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A Neo-Meadian approach to human agency: relating the social and the psychological in the ontogenesis of perspective-coordinating persons

By Jack Martin and Alex Gillespie

Abstract

How can human agency be reconciled with bio-physical determinism? Starting with a discussion of the long standing debate between determinism and agency, we argue that the seeds of a reconciliation can be found in George Herbert Mead’s ideas concerning social acts, perspectives, differentiation, self-other interactivity, and conscious understanding. Drawing on more recent reformulations of Mead’s ideas, we present an integrated account of the ontogenesis of human agency. Human agency, we argue, should be conceptualized in terms of distanciation from immediate experience, and we show how social interactions, institutions and symbolic resources foster the development of agency in increasingly complex ways. We conclude by situating our work in relation to other developmental accounts and the larger project of theorizing and empirically supporting a compatibilist rendering of human agency as the “determined” self-determination of persons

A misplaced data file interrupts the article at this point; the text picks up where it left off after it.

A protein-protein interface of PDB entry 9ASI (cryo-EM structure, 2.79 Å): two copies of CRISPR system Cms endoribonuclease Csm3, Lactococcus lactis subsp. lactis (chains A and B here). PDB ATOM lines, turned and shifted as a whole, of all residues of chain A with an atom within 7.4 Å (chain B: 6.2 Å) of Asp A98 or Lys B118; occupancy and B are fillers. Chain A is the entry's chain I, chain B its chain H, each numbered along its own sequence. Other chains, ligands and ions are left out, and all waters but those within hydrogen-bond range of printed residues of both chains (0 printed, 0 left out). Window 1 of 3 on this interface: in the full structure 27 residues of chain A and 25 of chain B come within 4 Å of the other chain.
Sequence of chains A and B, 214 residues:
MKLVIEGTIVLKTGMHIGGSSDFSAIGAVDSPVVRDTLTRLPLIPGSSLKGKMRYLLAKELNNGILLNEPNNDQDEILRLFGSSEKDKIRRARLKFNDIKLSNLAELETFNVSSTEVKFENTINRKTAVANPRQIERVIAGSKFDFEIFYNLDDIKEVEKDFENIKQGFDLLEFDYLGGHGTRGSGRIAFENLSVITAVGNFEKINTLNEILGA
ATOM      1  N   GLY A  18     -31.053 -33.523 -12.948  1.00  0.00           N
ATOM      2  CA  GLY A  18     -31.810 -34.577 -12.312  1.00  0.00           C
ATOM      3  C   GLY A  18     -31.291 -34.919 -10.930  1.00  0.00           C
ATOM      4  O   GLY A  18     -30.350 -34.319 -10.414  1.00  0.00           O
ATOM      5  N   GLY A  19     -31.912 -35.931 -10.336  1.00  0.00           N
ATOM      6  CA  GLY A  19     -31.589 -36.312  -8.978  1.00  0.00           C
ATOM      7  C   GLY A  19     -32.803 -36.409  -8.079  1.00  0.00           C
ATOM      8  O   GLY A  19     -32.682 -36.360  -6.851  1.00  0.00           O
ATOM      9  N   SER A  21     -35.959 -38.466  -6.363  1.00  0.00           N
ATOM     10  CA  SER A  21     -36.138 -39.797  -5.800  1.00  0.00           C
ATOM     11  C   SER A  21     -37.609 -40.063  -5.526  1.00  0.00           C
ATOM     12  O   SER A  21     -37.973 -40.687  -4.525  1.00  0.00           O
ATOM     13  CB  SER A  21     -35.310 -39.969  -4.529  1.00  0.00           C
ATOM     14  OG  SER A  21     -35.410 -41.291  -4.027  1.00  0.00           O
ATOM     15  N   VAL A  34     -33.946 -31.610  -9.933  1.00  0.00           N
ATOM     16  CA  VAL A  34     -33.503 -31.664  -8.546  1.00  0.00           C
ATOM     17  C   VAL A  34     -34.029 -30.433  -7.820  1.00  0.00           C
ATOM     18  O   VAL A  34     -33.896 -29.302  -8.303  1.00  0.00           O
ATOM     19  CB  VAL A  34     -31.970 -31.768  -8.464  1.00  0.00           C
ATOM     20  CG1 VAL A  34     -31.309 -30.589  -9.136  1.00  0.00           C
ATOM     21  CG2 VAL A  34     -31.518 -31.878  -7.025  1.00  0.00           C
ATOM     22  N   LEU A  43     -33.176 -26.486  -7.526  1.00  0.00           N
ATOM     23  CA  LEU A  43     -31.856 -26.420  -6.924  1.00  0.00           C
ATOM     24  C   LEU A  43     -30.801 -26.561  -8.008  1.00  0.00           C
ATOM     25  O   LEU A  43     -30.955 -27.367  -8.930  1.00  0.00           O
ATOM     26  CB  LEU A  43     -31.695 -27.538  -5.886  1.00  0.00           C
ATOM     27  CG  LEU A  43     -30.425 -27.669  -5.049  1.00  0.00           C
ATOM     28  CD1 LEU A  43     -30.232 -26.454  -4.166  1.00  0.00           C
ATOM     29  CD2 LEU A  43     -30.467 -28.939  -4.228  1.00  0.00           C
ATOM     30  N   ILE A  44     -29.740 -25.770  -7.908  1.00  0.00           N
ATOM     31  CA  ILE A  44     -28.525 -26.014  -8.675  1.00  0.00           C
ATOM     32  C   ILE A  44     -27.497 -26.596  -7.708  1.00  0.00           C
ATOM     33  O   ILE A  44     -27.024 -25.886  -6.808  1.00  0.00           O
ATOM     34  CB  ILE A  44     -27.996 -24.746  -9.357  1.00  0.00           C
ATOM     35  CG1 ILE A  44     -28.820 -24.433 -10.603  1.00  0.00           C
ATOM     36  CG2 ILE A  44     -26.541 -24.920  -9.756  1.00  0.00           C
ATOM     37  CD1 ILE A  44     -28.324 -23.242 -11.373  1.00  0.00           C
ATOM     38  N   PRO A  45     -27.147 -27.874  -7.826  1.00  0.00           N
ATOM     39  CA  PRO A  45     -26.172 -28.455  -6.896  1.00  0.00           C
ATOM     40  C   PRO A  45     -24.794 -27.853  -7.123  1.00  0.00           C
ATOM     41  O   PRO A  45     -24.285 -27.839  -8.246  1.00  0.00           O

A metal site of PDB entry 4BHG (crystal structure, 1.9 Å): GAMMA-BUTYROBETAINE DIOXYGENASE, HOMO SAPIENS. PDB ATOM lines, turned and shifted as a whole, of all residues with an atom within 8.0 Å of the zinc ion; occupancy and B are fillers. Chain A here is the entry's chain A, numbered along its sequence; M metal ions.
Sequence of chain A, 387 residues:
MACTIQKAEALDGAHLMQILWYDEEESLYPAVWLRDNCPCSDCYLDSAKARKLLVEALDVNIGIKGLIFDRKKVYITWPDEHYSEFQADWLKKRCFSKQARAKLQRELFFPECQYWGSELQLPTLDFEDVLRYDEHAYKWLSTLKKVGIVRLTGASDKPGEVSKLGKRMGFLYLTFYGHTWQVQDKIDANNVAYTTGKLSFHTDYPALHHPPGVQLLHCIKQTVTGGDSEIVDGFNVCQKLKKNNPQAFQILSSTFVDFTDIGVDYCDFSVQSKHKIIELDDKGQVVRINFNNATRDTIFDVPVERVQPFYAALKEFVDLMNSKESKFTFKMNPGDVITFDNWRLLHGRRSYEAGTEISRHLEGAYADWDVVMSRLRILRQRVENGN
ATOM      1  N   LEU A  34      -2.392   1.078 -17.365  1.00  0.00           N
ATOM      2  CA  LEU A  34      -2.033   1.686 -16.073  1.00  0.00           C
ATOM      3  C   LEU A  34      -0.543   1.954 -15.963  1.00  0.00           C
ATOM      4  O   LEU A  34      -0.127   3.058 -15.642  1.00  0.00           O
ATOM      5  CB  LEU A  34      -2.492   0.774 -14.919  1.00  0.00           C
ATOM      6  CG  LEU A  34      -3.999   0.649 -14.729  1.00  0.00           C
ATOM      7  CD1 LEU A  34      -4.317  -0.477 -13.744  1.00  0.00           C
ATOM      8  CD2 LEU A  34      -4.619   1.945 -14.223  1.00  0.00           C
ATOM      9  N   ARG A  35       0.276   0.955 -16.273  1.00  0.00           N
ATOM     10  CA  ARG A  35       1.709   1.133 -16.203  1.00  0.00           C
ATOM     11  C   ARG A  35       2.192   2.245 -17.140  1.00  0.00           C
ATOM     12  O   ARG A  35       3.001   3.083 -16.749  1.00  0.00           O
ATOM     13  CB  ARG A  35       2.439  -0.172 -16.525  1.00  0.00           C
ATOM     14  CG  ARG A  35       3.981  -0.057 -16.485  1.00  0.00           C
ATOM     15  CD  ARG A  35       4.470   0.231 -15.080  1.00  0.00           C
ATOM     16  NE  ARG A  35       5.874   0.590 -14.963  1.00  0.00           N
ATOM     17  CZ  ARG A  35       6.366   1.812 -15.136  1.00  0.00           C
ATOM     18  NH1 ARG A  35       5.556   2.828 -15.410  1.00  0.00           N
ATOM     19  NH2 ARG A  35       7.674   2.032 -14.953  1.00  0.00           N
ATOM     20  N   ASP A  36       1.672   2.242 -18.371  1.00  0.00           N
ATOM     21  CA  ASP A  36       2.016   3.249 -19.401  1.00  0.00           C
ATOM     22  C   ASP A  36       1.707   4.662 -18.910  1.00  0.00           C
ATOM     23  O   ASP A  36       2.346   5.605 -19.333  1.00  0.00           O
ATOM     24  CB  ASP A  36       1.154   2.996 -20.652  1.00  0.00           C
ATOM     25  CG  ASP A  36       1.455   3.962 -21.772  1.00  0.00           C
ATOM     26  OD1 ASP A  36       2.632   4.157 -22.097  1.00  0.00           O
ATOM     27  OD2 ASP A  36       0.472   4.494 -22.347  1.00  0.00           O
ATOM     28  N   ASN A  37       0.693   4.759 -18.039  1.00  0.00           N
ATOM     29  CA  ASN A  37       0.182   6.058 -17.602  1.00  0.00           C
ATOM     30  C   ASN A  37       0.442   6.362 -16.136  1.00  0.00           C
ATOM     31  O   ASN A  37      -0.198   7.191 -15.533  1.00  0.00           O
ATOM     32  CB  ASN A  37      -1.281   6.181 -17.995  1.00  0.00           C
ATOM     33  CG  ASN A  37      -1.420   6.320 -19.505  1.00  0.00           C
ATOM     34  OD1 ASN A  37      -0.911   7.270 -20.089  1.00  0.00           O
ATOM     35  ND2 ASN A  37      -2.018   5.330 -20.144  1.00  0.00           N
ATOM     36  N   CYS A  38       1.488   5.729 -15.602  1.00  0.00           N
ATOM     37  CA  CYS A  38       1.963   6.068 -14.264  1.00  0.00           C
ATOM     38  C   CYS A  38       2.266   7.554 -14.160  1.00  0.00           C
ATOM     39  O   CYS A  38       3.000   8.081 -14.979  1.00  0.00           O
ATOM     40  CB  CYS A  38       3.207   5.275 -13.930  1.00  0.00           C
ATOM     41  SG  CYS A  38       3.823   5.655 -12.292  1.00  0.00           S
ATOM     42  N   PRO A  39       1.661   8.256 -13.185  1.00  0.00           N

Topics: BF Psychology, H Social Sciences (General)
Publisher: Springer
Year: 2010
DOI identifier: 10.1007/s12124-010-9126-7
OAI identifier: oai:eprints.lse.ac.uk:38711
Provided by: LSE Research Online

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